Guillain-Barre Syndrome refesr to an acute inflammatory demyelinating polyneuropathy. This means that the onset is sudden, there is inflammation which destroys the coverings (myelin) of multiple nerves (polyneuropathy). Demyelination takes places in the peripheral and cranial nerves. It should be noted that there are variants called axonal variants, e.g Miller-Fisher variant (which may present with ophthalmoplegia, ataxia, areflexia,little or no weakness, association with a specific antiganglioside antibody). This syndrome mainly affect the motor component of the nervous system.
The paralysis of the muscles may include bulbar musculature and respiratory muscles. This calls for emergency treatment in the intensive care unit (ICU) . Recovery takes place via axonal regeneration annd re-myelination.
GBS causes are not well understood but sufferers usually may have had an infection in the previous weeks. This autoimmune process may be triggered by different things called GBS precipitants. The preciptants may include:
- Epstein-Barr virus
- Mycoplasma pneumonia
- Campylobacter jejuni
Sometimes it may be precipitated by vaccines such as swine influenza or soome surgical procedures.
Before diagnosing someone of GBS, think of the following differentials possible:
- Acute spinal cord lesion
- Other acute neuropathies, e.g. due to porphyria, vasculitis, drugs, toxins, e.g. lead
- Myasthenia gravis
- Brainstem infarct
- Severe myopathy
- Hysteria, malingering
Signs and Symptoms
Symptoms of GBS are from distal to proximal
- Pain is variable on motor points in muscles and nerve trunks
- Glove and stocking pattern of sensory loss
Autonomic Function Disturbances:
- Labile blood pressure
- Cardiac arrhythmias
- Decreased tone and reflexes
- Progressive ascending limb weakness
- Paralysis of legs and arms
- Dysphagia (difficult swallowing)
- Slurred speech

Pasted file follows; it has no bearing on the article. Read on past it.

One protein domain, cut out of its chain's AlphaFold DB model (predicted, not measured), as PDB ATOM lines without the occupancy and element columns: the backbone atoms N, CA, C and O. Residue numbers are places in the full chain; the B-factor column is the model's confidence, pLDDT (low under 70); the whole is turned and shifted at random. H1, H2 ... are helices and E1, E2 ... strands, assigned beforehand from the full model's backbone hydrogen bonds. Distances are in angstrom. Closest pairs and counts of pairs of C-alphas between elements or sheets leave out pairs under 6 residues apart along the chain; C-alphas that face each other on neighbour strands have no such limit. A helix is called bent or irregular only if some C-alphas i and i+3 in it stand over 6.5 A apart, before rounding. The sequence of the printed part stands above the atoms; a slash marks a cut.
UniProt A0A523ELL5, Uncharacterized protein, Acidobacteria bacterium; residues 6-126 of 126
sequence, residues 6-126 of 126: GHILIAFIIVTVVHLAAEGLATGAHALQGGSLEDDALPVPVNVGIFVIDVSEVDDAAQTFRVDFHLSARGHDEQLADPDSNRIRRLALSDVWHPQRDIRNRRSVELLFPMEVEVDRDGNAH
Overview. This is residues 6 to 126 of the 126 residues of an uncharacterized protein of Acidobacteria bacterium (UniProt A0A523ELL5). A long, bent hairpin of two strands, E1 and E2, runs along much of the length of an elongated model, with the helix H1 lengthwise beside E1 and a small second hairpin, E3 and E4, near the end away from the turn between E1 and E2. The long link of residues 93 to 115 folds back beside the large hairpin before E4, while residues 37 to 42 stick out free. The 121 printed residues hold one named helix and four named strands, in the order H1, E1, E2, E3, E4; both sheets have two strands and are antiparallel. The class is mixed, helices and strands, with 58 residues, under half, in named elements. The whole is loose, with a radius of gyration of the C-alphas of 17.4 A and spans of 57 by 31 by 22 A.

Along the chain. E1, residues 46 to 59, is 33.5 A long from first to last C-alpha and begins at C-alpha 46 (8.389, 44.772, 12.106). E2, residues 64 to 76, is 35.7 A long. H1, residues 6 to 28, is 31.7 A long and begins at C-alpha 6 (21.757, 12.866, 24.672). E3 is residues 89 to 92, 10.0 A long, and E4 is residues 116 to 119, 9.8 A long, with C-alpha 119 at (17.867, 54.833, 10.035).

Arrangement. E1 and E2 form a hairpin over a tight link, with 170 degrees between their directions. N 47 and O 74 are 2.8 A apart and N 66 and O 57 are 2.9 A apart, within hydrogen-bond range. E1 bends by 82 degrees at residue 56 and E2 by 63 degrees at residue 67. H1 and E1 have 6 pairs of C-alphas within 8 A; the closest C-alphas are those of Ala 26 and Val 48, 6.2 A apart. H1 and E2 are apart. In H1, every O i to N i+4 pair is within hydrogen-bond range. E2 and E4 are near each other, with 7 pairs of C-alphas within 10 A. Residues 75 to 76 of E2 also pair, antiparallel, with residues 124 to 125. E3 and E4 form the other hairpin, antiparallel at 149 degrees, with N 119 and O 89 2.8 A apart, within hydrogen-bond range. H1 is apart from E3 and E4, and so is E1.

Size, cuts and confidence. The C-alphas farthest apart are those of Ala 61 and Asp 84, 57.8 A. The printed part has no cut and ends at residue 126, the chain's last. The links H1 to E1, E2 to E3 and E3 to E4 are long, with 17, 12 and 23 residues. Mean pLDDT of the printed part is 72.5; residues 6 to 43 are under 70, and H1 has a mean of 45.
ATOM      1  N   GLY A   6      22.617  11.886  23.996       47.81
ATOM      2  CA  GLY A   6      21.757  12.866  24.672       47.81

- Respiratory muscle weakness or paralysis
- Shortness of breath (dyspnoea)
The condition may reach it's peak within hours or in less than or equal to a month. GBS victims may die due to paralysis of respiratory muscles.
- Mechanical Ventilation
- Injection with Immunoglobulins. A high-dose intravenous immunoglobulins (usually five daily infusions)
- Anticoagulants e.g lower molecular heparin as antithrombosis prophylaxis
- Parenteral feeding if swallowing is impaired
Physiotherapy Management During Acute Stage:
- Respiratory care
- Musculoskeletal:Joint protection, Maintenance Joint movement and soft tissue length
- Skin: positioning & circulatory exercises
- Circulation: Prevent DVT & Hypotension
- Psychological support: family and patient
Physiotherapy Management During Plateau Stage:
It is very important to assess the patient and determine treatment priorities.
- Chest care
- Joint range
- Muscle strength – central stability
- Sensory awareness & Balance re-education
- Activities of daily living
- Prescritpion of orthosis
- Forming motivational groups
5–10% of patients die, as a result of cardiac dysrhythmia, pulmonary embolism or sepsis.
Advanced patient age, fast onset of weakness, need for ventilation, preceding diarrhoeal illness, antiganglioside antibodies, and significant axonal degeneration presence on the electrophysiological parameters indicate poor prognosis.
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